Media tycoon Jimmy Lai was charged on suspicion of colluding with foreign forces and endangering national security under the new national security law that Chia imposed on Hong Kong.

Jimmy Lai of Next Digital, which publishes the Apple Daily newspaper, is escorted by Correctional Services officers to prison, in Hong Kong, Thursday, December 3, 2020.
Jimmy Lai of Next Digital, which publishes the Apple Daily newspaper, is escorted by Correctional Services officers to prison, in Hong Kong, Thursday, December 3, 2020. (AP)

Hong Kong democracy activist and media tycoon Jimmy Lai has been charged under the city's national security law on suspicion of colluding with foreign forces and endangering national security.

Lai, an ardent critic of Beijing, would be the highest profile person charged under the sweeping new law imposed on the Chinese-ruled city in June.

The law has been condemned by the West and human rights groups as a tool to crush dissent. 

Authorities in Hong Kong and Beijing say it is vital to plug gaping holes in national security defences exposed by months of sometimes violent anti-Beijing protests that rocked the city over the last year.

READ MORE: Wong, other Hong Kong activists jailed for 2019 anti-Beijing protests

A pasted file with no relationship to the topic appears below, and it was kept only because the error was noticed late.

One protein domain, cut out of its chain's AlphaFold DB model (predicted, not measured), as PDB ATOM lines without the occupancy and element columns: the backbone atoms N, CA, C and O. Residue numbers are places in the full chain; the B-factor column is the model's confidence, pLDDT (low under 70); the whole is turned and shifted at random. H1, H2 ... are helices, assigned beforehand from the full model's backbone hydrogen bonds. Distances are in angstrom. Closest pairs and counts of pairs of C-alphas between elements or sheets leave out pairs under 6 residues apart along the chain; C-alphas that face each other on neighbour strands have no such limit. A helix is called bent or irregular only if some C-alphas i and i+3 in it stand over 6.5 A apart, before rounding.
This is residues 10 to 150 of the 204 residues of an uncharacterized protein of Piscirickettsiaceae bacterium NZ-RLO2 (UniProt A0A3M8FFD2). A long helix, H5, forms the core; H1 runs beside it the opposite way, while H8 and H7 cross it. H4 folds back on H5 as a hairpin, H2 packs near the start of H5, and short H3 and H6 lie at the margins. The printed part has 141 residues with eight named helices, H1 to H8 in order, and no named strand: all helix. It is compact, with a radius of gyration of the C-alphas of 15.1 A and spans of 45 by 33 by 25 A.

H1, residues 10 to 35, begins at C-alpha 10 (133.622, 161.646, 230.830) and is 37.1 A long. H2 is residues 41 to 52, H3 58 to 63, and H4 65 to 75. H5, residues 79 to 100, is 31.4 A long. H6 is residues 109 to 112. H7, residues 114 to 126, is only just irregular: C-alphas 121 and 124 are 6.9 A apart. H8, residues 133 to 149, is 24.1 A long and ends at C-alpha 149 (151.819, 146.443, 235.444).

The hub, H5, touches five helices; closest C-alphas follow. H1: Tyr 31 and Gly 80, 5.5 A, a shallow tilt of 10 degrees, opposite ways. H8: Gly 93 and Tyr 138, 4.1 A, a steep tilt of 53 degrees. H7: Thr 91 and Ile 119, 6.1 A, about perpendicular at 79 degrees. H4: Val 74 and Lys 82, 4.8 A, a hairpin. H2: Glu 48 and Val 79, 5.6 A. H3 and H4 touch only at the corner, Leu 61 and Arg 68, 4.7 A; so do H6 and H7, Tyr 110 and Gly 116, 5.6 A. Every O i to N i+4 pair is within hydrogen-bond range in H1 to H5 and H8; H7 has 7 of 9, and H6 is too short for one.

Lai, 73, was denied bail earlier this month following his arrest on a separate charge of fraud related to the lease of a building that houses his Apple Daily, an anti-government tabloid.

Local media TVB and Cable TV said Lai had been charged with two offences while NOW TV said Lai's charges on Friday stemmed from seeking sanctions against Hong Kong.

Lai had been a frequent visitor to Washington, where he has met officials, including Secretary of State Mike Pompeo, to rally support for Hong Kong democracy, prompting Beijing to label him a "traitor".

News of the charges comes as authorities intensify a crackdown on opposition forces that has seen lawmakers dismissed and high-profile democracy activists such as Joshua Wong jailed.

READ MORE: More arrests in Hong Kong as crackdown on dissent continues

Source: Reuters